Tribunal fee abolition – update.

Tribunal fee abolition – update.

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27 Sep 2017

When tribunal fees were introduced in 2013, claims dropped by 70%. Now the fees have been abolished the signs appear to suggest an increase in claims. In the last few weeks alone we've seen client cases we would have expected to have fizzled out quietly instead hit the ACAS Early Conciliation phase, a necessary step prior to tribunal proceedings.

A small sample perhaps but sure as ‘eggs is eggs’ the removal of a requirement to spend money to bring a legal case against an employer is bound to see as sharp an increase in tribunal claims as the decrease we saw in 2013 – 14 after the fees were introduced.

£32m of fees were taken by the tribunal system since their introduction and all of that money will now wend its way back to claimants who brought cases over the last 4 years. Furthermore the Justice Minister has said that facilities could be made available for claimants who would have brought a claim but for the fees to bring their claim now. It is arguable of course as to whether justice can really be done in a (potentially) 4 year old case given the passage of time, people and the probable deletion of relevant records.

But looking to the future it is inevitable that some ex-employees who previously wouldn’t have stumped up £1200 to bring a claim to tribunal will now bring a claim, even in the simple hope that the employer might settle for a modest sum rather than go through the expensive process of preparing to defend themselves.

Given the increasing risk it’s more important than ever to ensure that processes resulting in employee exits are robust. There’s nothing a smaller employer hates more than a convoluted HR process, but some process is inevitable e.g. when contemplating redundancies. If an employer fails to follow a proper redundancy consultation the resulting dismissal will be unfair and a tribunal claim will succeed. In another article, Exiting Employees Safely, we’ll cover some of the options open to employers when the end of the road has been reached.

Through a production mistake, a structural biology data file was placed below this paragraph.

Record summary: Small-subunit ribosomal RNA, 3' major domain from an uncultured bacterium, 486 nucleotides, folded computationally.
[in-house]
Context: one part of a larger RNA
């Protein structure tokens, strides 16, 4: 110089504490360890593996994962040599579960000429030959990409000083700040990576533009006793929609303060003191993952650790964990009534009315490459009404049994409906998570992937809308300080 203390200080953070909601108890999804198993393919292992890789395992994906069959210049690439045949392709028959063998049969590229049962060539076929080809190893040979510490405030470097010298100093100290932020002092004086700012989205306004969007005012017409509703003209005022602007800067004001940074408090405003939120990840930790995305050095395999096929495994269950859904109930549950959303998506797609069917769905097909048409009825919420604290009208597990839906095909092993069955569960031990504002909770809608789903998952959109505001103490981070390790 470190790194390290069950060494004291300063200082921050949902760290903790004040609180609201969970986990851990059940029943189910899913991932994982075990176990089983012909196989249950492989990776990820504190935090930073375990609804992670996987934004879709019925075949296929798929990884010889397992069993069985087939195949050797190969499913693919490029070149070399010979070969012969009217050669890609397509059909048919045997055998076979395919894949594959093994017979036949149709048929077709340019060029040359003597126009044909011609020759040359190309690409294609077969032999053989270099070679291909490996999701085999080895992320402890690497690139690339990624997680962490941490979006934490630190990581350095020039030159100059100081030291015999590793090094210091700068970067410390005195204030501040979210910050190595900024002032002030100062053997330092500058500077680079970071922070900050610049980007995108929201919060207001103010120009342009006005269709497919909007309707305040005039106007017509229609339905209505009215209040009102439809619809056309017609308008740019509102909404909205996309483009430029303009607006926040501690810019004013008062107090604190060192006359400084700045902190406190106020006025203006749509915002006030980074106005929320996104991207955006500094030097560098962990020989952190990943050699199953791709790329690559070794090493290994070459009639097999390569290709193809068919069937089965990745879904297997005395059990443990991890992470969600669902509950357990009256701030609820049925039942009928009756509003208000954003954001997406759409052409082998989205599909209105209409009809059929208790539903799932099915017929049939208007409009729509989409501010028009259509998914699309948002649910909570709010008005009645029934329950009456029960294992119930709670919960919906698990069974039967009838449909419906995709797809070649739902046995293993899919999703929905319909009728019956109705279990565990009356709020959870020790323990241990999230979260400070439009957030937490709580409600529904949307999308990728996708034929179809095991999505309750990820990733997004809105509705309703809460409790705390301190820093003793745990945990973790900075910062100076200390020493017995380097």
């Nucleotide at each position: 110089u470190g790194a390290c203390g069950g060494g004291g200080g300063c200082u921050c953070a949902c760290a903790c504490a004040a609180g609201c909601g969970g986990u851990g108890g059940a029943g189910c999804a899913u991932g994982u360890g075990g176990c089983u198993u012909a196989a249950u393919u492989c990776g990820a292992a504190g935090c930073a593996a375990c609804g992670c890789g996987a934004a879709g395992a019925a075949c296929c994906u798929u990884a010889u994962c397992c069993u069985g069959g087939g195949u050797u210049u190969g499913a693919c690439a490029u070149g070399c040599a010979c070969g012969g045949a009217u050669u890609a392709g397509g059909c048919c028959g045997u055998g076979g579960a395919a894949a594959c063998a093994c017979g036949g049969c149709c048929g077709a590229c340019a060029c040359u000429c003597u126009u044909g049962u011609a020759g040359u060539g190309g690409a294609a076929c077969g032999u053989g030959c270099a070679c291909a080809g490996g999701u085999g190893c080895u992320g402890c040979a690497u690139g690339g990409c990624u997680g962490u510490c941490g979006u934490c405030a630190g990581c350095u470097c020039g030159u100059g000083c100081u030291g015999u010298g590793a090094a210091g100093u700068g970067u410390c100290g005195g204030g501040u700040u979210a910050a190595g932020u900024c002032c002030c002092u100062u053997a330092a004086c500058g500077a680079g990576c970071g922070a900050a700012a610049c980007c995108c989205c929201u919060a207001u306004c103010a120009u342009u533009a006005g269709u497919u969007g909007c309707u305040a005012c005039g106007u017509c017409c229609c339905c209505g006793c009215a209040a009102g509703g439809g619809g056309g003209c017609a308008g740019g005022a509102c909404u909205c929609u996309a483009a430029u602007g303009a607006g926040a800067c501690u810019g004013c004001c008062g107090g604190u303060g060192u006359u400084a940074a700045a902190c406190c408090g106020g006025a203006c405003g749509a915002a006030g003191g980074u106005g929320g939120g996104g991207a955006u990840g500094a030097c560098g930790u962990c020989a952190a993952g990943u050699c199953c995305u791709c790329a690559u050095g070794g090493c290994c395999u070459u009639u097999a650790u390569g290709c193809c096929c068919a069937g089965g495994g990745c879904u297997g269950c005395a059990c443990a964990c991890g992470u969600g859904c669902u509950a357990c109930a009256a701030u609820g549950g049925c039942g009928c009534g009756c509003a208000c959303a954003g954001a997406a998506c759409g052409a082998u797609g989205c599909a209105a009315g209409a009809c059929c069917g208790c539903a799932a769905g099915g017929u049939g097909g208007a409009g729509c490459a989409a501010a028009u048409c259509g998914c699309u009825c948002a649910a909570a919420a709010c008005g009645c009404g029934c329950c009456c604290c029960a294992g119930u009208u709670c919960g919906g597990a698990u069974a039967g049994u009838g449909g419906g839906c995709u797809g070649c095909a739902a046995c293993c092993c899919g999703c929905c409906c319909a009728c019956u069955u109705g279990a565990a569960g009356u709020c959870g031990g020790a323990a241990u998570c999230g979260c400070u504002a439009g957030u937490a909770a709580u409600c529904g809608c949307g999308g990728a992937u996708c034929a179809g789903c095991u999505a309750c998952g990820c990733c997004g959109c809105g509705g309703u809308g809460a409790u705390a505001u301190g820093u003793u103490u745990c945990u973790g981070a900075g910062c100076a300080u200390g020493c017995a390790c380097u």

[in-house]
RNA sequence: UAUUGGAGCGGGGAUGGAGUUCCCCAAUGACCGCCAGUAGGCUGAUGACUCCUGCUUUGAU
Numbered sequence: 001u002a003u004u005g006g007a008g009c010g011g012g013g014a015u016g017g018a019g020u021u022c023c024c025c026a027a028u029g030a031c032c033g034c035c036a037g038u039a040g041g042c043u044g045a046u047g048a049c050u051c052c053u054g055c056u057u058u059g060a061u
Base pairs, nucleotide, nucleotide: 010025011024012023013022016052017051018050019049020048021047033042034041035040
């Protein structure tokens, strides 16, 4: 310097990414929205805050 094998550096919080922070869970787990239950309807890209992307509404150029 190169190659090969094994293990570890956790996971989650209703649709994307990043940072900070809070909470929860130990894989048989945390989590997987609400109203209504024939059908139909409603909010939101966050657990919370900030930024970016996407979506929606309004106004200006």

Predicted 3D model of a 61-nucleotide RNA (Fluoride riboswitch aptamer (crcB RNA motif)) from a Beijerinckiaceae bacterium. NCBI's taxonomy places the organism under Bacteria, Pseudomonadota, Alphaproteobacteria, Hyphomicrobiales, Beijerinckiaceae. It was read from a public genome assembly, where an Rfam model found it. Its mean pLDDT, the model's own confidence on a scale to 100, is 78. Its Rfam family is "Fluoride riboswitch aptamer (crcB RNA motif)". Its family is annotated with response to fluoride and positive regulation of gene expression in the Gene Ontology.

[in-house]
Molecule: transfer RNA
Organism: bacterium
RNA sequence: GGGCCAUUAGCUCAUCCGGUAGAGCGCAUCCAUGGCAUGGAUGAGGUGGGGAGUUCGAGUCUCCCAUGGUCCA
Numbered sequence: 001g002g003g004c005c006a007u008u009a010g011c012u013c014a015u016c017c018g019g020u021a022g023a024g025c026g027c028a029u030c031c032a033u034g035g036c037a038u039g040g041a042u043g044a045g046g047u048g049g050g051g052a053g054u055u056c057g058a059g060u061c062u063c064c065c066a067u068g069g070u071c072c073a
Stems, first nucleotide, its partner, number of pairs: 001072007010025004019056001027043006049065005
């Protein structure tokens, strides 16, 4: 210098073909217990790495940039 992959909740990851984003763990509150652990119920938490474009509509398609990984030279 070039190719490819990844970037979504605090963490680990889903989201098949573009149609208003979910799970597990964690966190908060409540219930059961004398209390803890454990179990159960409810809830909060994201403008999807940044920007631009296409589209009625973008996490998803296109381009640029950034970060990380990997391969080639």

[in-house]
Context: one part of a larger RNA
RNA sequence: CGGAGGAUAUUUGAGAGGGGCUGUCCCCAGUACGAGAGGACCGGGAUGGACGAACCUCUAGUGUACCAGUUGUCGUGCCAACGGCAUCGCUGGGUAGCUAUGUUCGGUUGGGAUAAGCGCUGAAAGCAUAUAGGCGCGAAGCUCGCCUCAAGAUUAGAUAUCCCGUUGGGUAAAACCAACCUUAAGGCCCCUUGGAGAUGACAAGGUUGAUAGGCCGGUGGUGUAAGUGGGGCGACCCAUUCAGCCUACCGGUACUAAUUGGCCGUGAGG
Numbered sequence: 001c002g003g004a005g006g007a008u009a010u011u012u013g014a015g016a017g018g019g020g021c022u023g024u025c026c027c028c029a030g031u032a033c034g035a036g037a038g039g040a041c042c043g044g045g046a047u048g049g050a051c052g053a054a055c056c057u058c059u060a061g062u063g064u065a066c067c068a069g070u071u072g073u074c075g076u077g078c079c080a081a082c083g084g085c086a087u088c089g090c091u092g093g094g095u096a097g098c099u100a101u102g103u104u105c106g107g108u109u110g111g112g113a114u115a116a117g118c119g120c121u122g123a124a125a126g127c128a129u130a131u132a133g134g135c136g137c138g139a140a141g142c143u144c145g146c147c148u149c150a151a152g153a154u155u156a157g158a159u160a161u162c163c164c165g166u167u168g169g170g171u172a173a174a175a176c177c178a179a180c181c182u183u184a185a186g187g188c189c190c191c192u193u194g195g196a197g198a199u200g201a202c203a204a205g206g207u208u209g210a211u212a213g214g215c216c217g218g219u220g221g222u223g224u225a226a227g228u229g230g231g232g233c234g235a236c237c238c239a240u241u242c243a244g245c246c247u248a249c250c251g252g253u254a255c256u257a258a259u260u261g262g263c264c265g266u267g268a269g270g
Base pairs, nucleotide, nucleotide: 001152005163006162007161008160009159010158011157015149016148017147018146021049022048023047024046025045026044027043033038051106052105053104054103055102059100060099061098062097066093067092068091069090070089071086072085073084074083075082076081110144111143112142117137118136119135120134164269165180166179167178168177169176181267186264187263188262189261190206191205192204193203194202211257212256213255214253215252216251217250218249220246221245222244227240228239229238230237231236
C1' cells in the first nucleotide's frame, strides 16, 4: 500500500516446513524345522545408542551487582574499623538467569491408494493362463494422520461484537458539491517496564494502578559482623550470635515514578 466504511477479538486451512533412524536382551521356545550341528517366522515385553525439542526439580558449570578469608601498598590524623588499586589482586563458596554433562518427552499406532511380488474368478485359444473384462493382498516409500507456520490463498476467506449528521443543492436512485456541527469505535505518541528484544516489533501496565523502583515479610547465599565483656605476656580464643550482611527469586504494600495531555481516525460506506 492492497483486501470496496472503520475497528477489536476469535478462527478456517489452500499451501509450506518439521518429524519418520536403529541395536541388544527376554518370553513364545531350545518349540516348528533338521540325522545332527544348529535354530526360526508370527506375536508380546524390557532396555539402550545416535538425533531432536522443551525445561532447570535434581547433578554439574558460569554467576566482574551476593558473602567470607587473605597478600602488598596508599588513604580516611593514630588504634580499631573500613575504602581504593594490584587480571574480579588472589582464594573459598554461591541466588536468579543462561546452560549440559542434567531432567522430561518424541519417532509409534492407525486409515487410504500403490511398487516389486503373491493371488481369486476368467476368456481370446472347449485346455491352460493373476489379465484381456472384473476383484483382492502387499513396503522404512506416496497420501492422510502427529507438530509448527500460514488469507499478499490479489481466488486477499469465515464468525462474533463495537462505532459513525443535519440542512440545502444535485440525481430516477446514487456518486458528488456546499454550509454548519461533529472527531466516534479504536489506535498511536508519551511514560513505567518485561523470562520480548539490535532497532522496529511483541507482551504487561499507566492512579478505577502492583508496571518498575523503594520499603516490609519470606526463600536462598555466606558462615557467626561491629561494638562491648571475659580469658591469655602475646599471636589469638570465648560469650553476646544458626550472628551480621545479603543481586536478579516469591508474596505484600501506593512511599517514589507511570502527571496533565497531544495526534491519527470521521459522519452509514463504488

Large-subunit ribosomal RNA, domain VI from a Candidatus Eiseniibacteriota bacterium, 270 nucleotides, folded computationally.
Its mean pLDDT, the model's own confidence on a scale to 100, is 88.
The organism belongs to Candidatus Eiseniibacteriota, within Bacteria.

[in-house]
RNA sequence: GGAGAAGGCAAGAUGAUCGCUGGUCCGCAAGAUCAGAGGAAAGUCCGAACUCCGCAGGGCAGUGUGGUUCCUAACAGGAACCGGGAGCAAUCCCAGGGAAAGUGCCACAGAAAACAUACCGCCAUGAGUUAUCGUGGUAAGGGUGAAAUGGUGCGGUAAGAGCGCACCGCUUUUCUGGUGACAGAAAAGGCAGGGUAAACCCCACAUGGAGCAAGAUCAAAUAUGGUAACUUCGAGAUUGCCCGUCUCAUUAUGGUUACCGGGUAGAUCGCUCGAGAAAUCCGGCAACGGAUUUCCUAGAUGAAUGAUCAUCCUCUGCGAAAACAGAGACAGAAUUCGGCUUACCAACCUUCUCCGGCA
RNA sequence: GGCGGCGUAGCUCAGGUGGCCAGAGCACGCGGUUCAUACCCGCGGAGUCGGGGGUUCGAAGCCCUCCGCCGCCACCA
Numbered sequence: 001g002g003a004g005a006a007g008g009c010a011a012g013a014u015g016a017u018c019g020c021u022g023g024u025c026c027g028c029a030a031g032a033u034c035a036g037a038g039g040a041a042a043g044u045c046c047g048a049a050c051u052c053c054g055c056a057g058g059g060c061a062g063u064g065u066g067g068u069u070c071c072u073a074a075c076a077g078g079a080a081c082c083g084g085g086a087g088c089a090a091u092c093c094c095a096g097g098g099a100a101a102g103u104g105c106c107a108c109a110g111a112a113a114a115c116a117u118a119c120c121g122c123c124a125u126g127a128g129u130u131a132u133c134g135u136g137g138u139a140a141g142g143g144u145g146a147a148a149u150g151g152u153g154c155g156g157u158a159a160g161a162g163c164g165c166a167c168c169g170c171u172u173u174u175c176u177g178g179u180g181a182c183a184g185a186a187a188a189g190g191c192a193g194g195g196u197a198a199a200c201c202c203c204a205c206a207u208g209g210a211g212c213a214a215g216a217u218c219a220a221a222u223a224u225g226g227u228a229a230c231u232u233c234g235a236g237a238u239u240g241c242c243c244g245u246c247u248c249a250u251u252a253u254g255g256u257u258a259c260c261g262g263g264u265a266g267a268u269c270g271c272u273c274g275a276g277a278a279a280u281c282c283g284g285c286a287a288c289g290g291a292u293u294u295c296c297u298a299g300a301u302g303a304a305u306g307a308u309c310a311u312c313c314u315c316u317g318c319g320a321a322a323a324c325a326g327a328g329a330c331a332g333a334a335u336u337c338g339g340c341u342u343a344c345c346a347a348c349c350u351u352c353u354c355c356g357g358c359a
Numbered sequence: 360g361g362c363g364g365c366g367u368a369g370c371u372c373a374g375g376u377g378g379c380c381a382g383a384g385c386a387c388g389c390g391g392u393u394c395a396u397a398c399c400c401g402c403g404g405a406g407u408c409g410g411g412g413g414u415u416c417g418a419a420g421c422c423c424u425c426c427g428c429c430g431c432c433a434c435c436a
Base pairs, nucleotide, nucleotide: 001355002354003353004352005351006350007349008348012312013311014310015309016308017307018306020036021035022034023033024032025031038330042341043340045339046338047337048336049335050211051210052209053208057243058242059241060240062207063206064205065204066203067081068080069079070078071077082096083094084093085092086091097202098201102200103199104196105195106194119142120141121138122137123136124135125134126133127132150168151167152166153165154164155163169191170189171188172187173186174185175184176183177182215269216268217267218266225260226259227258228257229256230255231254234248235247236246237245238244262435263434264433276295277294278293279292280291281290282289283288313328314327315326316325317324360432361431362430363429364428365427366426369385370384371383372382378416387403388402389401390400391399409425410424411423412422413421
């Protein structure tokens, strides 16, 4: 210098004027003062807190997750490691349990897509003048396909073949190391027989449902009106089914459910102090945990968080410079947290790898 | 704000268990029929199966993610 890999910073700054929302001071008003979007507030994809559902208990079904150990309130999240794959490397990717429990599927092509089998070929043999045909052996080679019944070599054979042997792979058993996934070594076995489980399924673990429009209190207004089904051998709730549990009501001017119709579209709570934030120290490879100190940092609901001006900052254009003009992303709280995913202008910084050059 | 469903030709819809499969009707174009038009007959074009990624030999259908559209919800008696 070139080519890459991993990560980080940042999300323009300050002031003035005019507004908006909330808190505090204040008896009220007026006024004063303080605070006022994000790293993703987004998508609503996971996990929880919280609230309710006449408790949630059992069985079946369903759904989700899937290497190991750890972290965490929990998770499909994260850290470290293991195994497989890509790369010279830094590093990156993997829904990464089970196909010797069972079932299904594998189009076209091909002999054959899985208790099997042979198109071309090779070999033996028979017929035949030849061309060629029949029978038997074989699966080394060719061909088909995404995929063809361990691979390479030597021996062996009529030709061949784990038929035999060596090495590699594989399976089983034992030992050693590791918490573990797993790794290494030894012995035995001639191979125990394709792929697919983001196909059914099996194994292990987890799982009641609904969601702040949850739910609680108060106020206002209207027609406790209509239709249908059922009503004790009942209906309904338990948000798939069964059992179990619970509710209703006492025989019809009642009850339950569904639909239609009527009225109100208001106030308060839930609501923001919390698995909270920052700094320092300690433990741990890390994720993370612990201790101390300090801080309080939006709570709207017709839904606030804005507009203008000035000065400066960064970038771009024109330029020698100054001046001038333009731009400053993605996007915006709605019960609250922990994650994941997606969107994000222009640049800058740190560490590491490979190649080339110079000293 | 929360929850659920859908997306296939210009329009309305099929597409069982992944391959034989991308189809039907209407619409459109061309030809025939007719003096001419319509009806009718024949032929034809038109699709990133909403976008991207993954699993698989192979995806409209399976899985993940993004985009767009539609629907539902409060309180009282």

Some employers may now be wondering whether it’s time to buy tribunal insurance, or sign up to a service that offers litigation protection. A good general business insurance policy may already come with some form of legal expenses cover – check what you have already before contemplating an alternative policy. When it comes to litigation insurance or services that come with it, our experience (based on customer reviews) is that they are poor value. Such services (normally very well marketed) come with a call centre and a burning desire to not take any risks at all – so the advice is so hopelessly risk averse as to be useless, the priority being to make sure the insurer is protected. This is the land of the convoluted HR process, notwithstanding the other call centre issues, different person every time, inexperienced ‘advisors’ etc.

If we employ people we need to accept there will always be some risk. By treating people decently that risk will be minimised. If regrettably we have to part company with an employee, we need to ensure we have a good reason and follow a good process, being open minded to alternatives that might arise. Access to good quality HR advice and a willingness to listen to it is important. The days of ‘you’re fired’ have gone.

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